Oh -- we manage to be so resilient in the face of every gun massacre of which the US had many. Why have we been so unresilient to the Richard Reids of the world?

And a confession -- deep down I am kind of happy circumstances have me away from NYC for most of 9-11-11.

Monday, September 5, 2011

Ten Years Later

The Borders at the World Trade Center opened in 1995. I'm told it might not have been very profitable on account of the size of the rent, but it was the company's first store in Manhattan, an important presence for a publicly traded company just a few blocks from Wall Street, and Borders made money in those days. There are worse things than if your face to the world is a store with huge throngs of shoppers selling tons and tons of books.

Lower Manhattan wasn't in the beaten path for me, but because Borders World Trade was such a bustling and prosperous store that sold so many copies of so many books by so many JABberwocky clients it was a store that I liked to visit at least every several weeks. Even if it meant making a special trip, it was a pleasant destination. And on a beautiful day, what better really than take the occasional walk through Greenpoint and Williamsburg, over the Williamsburg Bridge, down East Broadway through Chinatown, down Park Row beneath the Brooklyn Bridge and past City Hall, and around 1:40 after leaving my apartment I was there.

Tuesday September 11, 2001 was a beautiful late summer day. The sky as blue and near to cloudless as you might like, the temperature perfect, and I hadn't been to Borders World Trade in several weeks, can't remember if it was early August or late July, but it had been a while. So the plan for the day was pretty simple, to try and escape from the office a little bit early if I could (and in those days, I could almost always escape from the office a little bit early and not worry anyone would miss me), be out the door by 4PM or 5PM and I'd have that nice walk with the setting sun looming behind the skyscrapers of lower Manhattan as I headed over the Williamsburg Bridge, and have a long overdue visit to the Borders.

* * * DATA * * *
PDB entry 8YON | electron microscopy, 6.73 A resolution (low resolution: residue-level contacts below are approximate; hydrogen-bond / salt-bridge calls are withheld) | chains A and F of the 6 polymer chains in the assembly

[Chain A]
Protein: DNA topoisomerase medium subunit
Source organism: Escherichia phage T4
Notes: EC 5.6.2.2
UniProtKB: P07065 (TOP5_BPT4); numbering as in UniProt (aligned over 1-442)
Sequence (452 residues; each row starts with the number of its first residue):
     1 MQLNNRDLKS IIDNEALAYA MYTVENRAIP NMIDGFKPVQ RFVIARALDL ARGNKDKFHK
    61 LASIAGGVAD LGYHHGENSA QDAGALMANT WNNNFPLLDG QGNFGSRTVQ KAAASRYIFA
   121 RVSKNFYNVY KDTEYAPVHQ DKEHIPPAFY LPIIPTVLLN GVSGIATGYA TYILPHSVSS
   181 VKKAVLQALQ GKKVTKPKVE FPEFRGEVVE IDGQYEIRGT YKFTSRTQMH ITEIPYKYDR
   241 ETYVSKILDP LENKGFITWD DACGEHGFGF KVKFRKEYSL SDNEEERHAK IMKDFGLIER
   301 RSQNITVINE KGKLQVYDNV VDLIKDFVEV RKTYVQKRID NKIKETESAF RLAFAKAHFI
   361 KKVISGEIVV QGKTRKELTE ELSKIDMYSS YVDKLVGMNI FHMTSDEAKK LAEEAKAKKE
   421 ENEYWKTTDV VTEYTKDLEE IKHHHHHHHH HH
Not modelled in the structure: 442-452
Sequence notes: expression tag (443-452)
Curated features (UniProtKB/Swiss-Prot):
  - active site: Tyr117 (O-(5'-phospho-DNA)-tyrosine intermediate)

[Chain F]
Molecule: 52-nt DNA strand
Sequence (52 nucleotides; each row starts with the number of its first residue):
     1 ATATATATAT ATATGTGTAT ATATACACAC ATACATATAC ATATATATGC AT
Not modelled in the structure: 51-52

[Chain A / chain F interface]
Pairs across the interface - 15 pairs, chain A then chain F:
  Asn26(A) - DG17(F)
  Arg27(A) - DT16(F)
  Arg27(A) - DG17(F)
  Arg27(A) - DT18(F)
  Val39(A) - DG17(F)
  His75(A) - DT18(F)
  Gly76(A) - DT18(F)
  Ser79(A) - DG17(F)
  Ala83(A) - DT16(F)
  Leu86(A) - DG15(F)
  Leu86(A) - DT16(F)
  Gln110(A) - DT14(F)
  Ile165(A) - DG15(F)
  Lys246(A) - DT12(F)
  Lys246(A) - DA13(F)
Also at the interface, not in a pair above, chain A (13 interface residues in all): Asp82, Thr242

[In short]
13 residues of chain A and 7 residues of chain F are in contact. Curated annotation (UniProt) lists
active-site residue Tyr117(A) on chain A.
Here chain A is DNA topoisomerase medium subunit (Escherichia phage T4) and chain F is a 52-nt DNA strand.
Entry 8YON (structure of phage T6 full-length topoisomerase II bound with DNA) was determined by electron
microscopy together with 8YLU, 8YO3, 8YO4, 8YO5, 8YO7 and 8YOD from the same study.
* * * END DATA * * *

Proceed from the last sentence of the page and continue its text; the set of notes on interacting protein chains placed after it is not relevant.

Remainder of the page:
Those plans changed.

There was an e-mail from Elizabeth Moon, mentioning this plane that had flown into the World Trade Center.

Like most people, my first thought was that some guy in a Cessna had lost his bearings and had an accident.

I sat in front of the TV for a while. Wondering what was going to happen. It wasn't a Cessna. It was a pretty big fire. It was 1000 feet in the air, and is there any way to fight that besides letting it burn itself out?

And then however many minutes it was after I turned on the television, there was that puff of smoke and then it cleared, and there weren't twin towers any more. And then there weren't any towers at all.

And then I went back to work, kind of.

Denial, distraction, avoidance, whatever the mental state was that was there, I couldn't do much but try and bull my way through whatever happened.